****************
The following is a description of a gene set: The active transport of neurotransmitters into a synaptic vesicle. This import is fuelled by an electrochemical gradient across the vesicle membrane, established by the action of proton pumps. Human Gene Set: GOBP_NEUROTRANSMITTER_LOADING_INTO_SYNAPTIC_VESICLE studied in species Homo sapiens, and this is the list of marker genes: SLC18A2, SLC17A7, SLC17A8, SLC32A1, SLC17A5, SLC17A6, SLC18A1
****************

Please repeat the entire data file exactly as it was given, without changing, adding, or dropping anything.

The following is a description of a gene set: The active transport of neurotransmitters into a synaptic vesicle. This import is fuelled by an electrochemical gradient across the vesicle membrane, established by the action of proton pumps. Human Gene Set: GOBP_NEUROTRANSMITTER_LOADING_INTO_SYNAPTIC_VESICLE studied in species Homo sapiens, and this is the list of marker genes: SLC18A2, SLC17A7, SLC17A8, SLC32A1, SLC17A5, SLC17A6, SLC18A1